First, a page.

Small and slender, black-chinned hummingbirds have a straight bill. They have a dull metallic green upper body and grayish-white lower body.
The appearance varies depending on gender. Males will sport a velvet-black throat with an iridescent purple base. Meanwhile, females have a paler throat.
One of the most common characteristics of these species of hummingbird is that they perch very high, which allows them to be distant from intruders.
Black-chinned hummingbirds are rare sightings in Illinois. They will migrate mostly to the southern part of the country. In the winter, they will travel to Mexico.
6. Broad-Tailed Hummingbird
While they are tiny, broad-tailed hummingbirds are considered medium-sized when compared to other species of hummingbirds. On average, they have a length of 3.1 to 3.5 inches.
Adult males are easily recognizable with their rose-magenta gorget or throat patch. Immature males and females (both immature and adults), however, will have a green spot on the throat. When they spread their tails when flying, you can see white tail feathers.
In the garden, parks, and other places, you can see broad-tailed hummingbirds hovering from one flower to another.
The common sound that they make while zipping through flowers is a metallic trill, which is produced by their wings.
7. Anna’s Hummingbird
Native to California, you will also find Anna’s hummingbirds in Illinois, but they are considered accidental species.
A stocky hummingbird, it has a broad tail and a straight and short bill. The head and throat of males are covered in reddish-pink iridescent feathers, but they are dull in the absence of direct sunlight. On the other hand, the throat of females is gray with scattered red spots.
In the winter, Anna’s hummingbird will eat mostly insects, including gnats. They will also eat sand and ashes, providing the essential minerals that they need to survive the challenging climate.
Anna’s hummingbird was named after Anna Massena, the Duchess of Rivoli. She was also a generous science patron.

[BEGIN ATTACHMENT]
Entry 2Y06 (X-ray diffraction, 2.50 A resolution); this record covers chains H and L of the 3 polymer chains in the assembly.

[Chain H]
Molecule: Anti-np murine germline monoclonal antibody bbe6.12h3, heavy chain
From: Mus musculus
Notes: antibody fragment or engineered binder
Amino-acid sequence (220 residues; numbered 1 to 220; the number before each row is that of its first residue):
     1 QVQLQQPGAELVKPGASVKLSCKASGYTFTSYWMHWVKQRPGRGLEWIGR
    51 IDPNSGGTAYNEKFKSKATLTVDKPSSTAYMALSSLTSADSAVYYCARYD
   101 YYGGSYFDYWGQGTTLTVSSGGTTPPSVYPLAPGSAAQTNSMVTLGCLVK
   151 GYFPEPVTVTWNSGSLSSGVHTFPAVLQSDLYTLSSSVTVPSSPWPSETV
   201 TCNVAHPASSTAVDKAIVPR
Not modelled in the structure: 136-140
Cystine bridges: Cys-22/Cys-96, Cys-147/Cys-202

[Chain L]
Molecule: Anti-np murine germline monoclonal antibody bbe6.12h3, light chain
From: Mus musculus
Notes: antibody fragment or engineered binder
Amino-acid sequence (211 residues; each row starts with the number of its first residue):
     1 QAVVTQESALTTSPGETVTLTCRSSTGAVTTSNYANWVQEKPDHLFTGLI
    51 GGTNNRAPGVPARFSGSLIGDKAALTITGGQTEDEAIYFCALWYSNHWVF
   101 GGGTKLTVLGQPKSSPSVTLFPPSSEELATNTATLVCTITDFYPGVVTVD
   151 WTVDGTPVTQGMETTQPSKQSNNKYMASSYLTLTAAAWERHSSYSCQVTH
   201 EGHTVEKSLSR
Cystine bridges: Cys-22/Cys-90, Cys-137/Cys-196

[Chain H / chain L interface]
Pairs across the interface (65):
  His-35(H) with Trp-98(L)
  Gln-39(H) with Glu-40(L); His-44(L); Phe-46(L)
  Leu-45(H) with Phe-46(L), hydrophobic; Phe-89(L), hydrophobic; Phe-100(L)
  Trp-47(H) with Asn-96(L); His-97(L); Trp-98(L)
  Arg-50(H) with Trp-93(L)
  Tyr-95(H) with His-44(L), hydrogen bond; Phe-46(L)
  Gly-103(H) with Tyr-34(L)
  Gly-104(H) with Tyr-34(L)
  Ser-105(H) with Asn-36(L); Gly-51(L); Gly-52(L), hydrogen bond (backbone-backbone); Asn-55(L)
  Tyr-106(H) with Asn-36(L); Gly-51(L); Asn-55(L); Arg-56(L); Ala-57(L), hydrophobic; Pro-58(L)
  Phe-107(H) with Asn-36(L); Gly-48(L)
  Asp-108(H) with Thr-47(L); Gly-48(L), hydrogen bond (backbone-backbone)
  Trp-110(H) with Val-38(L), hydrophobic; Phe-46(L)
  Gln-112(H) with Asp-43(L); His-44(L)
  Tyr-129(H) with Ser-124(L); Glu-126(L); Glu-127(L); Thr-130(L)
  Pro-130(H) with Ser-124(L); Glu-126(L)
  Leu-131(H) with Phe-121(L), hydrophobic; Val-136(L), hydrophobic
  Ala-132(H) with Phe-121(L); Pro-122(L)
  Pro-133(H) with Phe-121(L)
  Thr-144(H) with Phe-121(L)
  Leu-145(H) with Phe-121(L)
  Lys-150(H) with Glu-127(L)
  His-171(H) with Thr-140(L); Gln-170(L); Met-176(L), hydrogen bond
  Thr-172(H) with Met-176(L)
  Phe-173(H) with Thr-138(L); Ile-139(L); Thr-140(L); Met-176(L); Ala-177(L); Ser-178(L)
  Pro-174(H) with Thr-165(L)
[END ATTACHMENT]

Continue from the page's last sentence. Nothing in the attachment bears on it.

8. Mexican Violetear
These hummingbirds are green throughout their body but with a bright blue chest patch and cheek. In low-light conditions, they look black.
Like the other hummingbirds on this list, they will also eat nectar, sugar water, and insects. It has been more than a decade since the presence of a Mexican violetear has been recorded in the state, so there is a slim chance that you can still see this hummingbird in Illinois.
You can find a Mexican violetear in the canopies of subtropical zones. They prefer areas with high altitudes and humidity.
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Frequently Asked Questions
What kind of hummingbirds do we have in Illinois?
Some of the most common hummingbirds that you will find in Illinois are the following (all of which are seasonal species):
- Rufous hummingbirds
- Ruby-throated hummingbird
- Broad-billed hummingbird
- Allen’s hummingbird
- Black-chinned hummingbird
- Broad-tailed hummingbird
- Anna’s hummingbird
- Mexican violetear
When should you put out hummingbird feeders in Illinois?
Hummingbirds come to Illinois from May to October; hence, this is the time to bring out the feeders to attract them to your backyard. There are no resident species in the state, so most of the hummingbirds migrate before the end of October and head to Central America or Southern Mexico.
How do I attract hummingbirds in Illinois?
One of the most effective ways of attracting hummingbirds is to have tubular flowers, specifically those with orange and red hues. Hanging red ribbons in a feeder and tree will also help. The presence of a nearby water source can also be effective, as well as putting a protein and insect feeder.
Where do hummingbirds nest in Illinois?
The nesting locations of hummingbirds will vary from one type to another. Many of them love nesting in high canopies such as rufous hummingbirds. On the other hand, species like broad-billed hummingbirds prefer nesting low on the ground.
From their acrobatic flights to colorful plumage, hummingbirds are some of the most beautiful feathered friends you will see in the Prairie State. Whether you like to attract them to feeding stations in your backyard or photograph them in the wild, the right timing is crucial. They will move to Illinois from May to October. After which, they will migrate south.
Is there any other hummingbird in Illinois that you would like to add to the list? Let us know what we should be eyeing next time!